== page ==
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Didi Chuxing aims at building world's biggest network of shared cars
Didi Chuxing, China's biggest ride-hailing company announced a grand plan for global expansion and building the world's biggest car-sharing platform in 10 years at a news event this Tuesday, aiming to provide what it calls “one-stop mobility” services. For achieving the goal, Cheng Wei, the CEO and founder of Didi, said the company would first quadruple its 450 million user base and put in place 10 million purpose-built new-energy vehicles.

The second-largest private company in the world also said it will form the Didi Auto Alliance by joining hands with 31 foreign and domestic companies in the automotive industry. With the partners' expertise in technologies like intelligent driving, electric cars, charging stations, and battery manufacturing, and Didi's enormous user base and big data analysis of their rides, the D-Alliance has made public its ambition of replacing car ownership with an extensive network of new-energy cars backed by AI technologies, and follow-up services including maintenance and insurance.

Among the first 31 members of the D-Alliance, there are the world's three biggest automaker groups—Volkswagen, Toyota Motor and the Franco-Japanese alliance of Renault and Nissan Motor, and Mitsubishi Motors, in addition to China's two largest electric-vehicle makers, BYD and Beijing Automotive Group, battery maker Contemporary Amperex Technology, digital map developer NavInfo, and wireless carrier China Unicom, according to a report by Nikkei Asian Review.

According to thepaper.cn, a Shanghai-based news portal, the alliance would be responsible for the design and standard-setting of new-energy cars besides pushing the global operation of the car-sharing platform. Yang Jun, vice president of Didi, indicated they've got a “D1” project going on to design the first generation purpose-built car.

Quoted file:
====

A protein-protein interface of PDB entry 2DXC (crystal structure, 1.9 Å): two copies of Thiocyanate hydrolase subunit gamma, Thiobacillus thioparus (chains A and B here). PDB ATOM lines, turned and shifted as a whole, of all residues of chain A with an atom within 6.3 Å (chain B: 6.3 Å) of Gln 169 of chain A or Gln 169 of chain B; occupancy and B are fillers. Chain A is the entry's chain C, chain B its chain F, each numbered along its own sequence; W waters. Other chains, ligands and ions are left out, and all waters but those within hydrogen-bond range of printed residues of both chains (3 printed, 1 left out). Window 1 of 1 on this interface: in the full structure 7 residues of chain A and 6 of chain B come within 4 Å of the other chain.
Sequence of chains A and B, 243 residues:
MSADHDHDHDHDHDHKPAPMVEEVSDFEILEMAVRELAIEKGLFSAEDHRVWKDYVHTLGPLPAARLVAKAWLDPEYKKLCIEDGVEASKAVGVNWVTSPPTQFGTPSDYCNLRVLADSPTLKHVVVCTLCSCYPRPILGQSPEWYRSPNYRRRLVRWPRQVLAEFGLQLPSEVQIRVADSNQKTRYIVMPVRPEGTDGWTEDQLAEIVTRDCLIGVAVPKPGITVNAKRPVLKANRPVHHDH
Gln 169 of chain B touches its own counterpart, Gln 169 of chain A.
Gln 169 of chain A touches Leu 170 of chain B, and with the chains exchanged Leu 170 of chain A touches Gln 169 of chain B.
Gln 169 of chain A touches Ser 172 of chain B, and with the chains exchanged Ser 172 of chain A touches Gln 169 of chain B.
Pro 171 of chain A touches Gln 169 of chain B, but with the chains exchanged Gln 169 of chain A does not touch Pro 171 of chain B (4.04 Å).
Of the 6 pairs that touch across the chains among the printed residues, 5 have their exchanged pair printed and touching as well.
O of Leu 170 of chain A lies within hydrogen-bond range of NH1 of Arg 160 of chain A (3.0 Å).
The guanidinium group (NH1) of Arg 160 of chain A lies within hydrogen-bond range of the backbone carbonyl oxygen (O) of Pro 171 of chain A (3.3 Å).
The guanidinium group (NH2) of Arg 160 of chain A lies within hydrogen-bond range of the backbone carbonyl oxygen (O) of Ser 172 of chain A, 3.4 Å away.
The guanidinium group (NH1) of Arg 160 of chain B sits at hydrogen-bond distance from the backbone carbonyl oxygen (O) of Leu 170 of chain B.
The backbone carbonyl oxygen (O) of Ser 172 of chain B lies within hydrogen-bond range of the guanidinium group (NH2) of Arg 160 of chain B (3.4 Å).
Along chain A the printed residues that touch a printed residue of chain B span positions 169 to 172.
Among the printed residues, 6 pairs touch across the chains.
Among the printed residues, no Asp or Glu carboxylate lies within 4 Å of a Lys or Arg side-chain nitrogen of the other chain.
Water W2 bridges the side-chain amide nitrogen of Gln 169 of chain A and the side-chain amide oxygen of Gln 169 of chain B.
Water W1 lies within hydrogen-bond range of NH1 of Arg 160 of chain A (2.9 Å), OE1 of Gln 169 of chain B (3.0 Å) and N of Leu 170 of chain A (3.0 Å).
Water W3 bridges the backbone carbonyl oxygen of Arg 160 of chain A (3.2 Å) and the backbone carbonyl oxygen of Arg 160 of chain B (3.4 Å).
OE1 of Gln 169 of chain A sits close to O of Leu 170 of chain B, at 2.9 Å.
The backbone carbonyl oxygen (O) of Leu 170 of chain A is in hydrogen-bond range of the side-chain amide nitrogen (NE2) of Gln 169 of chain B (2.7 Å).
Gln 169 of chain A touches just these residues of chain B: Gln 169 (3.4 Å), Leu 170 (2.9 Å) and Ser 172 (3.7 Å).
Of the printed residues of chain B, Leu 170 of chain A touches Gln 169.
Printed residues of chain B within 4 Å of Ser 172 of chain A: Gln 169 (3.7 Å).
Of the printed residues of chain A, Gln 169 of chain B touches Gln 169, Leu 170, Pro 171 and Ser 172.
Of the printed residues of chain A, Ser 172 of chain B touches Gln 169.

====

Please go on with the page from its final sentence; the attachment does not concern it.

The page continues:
It's widely believed that global expansion is the company's long-held strategy and with acquisition efforts, its roadmap for international layout has become more clear, with its continuing investments into online ride-hailing platforms across the world which include Lyft in the US, Crab in southeast Asia, Taxify in Italy, Careem in Israel, Ola in India and 99Taxi in Brazil.

Cheng Wei, the CEO and founder of Didi Chuxing talked about the international strategy in an interview with Caijing, a Beijing-based magazine, “We would set up business to engage in those markets which are more open, while in those comparatively closed ones, we will form joint ventures with local partners by transferring our technologies to them.”

Didi, which has positioned itself as a carrier, has embarked on a grand plan to connect the entire industrial chain with new-energy cars at the center. In Cheng's view, new-energy car would be the best choice for developing car-sharing businesses, given that it does not consume gasoline and so is much more cost-efficient.

Currently, there are already 260,000 electric vehicles registered with the Didi platform, occupying over 30 percent of all in use. By 2020, the company plans to put one million electric cars into use and by 2028, the figure is expected to reach 10 million, according to information provided by its official website.

By striding into the car-sharing business, the company would find itself in competition with a team of automakers at home and abroad, like Ford, Benz, BMW, Geely, Chang'an and SAIC, which have all invested in the burgeoning business or even proposed to be recast from being a carmaker into “mobility providers”. Behind the confidence is the perception that consumers nowadays would be ready to change their roles from car owners to users of shared cars.

Didi's new-energy car-sharing business would be kicked off first in China, which has become the biggest market for electric cars in 2015 thanks to government subsidies and environmental concerns shared by consumers. Cheng Wei predicted that in the future, supercities in countries like Brazil, Mexico and India would follow in China's footsteps considering that many families in these countries could not afford to buy one car for one’s personal use.

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